The tax took effect on Sunday at the distribution level, and, as expected, some companies are passing the added cost on to customers.
Shoppers on Monday were checking receipts to gauge the impact of the new beverage tax.
Different retailers have different policies.
Acme is adding the full cost of the tax - 1.5 cents per ounce - to the retail price. So, a 20 ounce soda that was $1.88 on Saturday is now up 30 cents to $2.18.
ShopRite says in the interest of transparency it wants customers to understand why prices are significantly up, and is taking a different approach. The primary shelf tags show the untaxed price. But below them in yellow is the full tax that will be added at the register and printed as a separate line item.
Chuck Andrews picked up a $1.77 gallon jug of tea, got home and looked at his receipt.
"When I read the receipt I'm like, 'Wait a minute. I paid more in tax than I did for the product,'" Andrews said.
The tax on the $1.77 gallon of tea was $1.92 cents.
"Which is OK if you had told me," he said.
Andrews' point is he would rather have the full cost, the product and the tax inclusive, posted on the main shelf tag.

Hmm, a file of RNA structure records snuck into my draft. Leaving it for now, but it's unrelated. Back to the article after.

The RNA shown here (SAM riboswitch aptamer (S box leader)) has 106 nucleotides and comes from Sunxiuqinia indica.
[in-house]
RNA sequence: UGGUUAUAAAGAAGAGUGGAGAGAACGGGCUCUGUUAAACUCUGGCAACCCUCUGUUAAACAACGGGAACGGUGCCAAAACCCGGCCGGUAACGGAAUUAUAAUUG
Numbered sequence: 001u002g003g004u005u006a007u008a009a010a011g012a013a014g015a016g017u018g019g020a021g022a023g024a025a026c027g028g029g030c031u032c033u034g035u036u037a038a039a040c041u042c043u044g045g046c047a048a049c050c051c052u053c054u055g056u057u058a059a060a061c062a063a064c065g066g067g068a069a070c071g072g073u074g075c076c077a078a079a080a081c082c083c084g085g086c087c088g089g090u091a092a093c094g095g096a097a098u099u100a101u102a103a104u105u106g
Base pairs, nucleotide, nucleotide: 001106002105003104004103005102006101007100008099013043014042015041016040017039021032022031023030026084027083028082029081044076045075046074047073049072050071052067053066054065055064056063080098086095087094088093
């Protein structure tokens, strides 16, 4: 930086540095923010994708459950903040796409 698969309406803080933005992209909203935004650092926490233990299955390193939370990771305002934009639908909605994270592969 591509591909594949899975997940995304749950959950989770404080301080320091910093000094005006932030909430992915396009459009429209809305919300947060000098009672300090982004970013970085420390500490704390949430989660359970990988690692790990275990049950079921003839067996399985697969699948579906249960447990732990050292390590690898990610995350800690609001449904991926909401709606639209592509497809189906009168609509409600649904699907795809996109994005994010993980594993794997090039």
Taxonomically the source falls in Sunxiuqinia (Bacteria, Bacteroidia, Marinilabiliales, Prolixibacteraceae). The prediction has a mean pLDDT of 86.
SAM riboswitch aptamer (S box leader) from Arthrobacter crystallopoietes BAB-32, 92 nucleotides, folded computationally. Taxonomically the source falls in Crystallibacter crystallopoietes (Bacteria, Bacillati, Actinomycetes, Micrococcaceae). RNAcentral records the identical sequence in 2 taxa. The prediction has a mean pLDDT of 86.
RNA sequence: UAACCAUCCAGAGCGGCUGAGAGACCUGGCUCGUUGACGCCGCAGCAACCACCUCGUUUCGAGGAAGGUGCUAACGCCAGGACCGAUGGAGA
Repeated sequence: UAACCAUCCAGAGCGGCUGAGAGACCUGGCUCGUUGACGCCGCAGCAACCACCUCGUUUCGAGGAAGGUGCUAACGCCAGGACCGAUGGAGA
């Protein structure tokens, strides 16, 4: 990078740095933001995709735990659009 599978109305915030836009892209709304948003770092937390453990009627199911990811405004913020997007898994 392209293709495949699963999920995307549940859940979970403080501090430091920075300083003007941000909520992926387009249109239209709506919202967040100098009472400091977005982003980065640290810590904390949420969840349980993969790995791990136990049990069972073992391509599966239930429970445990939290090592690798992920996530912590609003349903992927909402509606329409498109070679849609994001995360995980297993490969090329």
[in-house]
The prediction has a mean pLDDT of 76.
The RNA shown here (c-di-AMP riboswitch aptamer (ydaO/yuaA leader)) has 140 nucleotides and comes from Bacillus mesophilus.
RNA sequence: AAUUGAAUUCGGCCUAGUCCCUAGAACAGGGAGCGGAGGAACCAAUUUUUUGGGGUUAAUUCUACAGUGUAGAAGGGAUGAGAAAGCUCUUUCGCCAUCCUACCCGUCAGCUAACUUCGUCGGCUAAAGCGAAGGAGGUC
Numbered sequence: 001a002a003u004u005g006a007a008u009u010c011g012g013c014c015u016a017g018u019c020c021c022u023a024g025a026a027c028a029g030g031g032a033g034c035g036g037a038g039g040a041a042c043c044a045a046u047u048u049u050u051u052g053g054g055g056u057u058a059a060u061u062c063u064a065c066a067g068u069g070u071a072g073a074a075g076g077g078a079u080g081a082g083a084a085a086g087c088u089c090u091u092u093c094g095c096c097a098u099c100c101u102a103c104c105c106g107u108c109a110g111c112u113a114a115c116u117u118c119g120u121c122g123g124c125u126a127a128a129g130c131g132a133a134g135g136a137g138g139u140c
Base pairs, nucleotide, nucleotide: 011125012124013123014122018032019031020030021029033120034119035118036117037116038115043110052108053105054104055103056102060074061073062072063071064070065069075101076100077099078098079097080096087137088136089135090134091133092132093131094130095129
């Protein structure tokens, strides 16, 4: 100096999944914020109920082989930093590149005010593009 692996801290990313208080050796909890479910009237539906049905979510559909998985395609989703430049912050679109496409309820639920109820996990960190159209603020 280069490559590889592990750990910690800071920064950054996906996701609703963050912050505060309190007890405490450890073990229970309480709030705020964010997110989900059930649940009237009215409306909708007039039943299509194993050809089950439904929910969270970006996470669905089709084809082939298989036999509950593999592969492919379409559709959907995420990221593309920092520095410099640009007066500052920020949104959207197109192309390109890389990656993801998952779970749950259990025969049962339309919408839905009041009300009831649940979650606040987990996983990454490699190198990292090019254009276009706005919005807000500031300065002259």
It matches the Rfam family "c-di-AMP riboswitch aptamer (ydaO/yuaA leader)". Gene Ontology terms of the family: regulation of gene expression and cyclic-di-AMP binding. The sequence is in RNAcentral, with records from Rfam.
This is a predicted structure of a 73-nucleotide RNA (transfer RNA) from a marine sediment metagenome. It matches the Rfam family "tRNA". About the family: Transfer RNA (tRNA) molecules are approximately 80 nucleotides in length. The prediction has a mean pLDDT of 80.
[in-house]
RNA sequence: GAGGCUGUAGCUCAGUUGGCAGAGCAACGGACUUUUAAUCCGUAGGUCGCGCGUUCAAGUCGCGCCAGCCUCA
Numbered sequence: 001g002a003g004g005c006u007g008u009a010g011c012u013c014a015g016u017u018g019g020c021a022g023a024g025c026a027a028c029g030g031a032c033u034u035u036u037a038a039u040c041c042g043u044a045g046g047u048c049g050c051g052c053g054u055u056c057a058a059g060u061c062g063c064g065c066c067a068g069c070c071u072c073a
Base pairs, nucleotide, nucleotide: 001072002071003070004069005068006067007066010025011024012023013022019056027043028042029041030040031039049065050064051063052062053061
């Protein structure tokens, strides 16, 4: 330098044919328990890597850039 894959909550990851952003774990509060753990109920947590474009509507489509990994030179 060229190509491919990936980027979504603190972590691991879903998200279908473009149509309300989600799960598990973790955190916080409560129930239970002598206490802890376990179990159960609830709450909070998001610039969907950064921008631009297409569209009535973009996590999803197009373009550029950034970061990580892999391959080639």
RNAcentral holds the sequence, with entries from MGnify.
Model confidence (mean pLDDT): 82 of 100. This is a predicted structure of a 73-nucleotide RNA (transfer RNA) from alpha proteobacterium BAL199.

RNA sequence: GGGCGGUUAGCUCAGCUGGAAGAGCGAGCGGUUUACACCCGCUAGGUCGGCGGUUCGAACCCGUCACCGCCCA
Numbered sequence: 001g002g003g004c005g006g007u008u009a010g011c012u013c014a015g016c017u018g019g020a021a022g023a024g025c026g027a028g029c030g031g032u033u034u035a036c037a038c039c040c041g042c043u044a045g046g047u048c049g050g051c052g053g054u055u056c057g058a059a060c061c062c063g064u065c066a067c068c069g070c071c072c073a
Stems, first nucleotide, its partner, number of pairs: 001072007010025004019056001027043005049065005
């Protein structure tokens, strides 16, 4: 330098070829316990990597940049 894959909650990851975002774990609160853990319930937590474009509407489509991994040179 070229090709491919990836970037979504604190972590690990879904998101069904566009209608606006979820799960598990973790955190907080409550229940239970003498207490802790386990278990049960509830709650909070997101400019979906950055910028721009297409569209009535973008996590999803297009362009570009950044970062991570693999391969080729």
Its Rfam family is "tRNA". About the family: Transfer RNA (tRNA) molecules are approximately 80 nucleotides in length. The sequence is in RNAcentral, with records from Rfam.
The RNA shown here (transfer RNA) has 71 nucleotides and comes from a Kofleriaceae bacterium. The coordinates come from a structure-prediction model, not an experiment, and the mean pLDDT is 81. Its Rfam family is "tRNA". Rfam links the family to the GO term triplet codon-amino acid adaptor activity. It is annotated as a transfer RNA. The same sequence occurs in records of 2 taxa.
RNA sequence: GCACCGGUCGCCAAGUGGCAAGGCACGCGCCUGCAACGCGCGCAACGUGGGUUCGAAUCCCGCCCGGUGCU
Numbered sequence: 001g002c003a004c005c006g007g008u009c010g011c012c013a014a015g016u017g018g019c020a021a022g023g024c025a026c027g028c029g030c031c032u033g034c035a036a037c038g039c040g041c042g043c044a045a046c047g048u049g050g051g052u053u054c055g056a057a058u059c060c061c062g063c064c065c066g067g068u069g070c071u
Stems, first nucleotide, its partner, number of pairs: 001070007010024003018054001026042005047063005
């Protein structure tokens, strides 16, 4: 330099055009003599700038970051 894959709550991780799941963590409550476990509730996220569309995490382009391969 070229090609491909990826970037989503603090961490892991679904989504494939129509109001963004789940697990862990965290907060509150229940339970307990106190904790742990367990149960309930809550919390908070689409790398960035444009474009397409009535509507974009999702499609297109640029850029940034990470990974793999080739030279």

A customer at a Save-A-Lot on Woodhaven Road snapped a picture of a 12-pack of diet green tea and the price surge of what normally costs $4.99. It's now $8.03.
The money generated from the tax will help fund Mayor Jim Kenney's Pre-K program.
"I understand that the school systems need money, but there's other ways to go about it than to make such a drastic increase on soda," Elena Porsch of South Philadelphia said.
The mayor's office tells Action News, "The tax is on the distribution of sweetened beverages from companies like Coca-Cola to dealers like supermarkets, and because it's not a sales tax... distributors don't have to pass it on to customers."
Small businesses like Franzones in Manayunk have already been getting an earful from customers about the higher prices and wonder what this will mean for their future.
"The businesses take a hit with profits, the customers take a hit with payment, and it's kind of a lose-lose in Philadelphia with this tax," Mike Maziarz of Franzones said.
Many people are saying they will go out of Philadelphia rather than pay the tax. Others say they will change what they buy.
"So now I know. I'm buying water, water, water," Carl Saulsbury of North Philadelphia said.
It's also important to note, if grocery stores purchased these taxable beverages last week from their distributors, then the soda tax wouldn't apply. But if the beverages were purchased on the first of January or after, it would.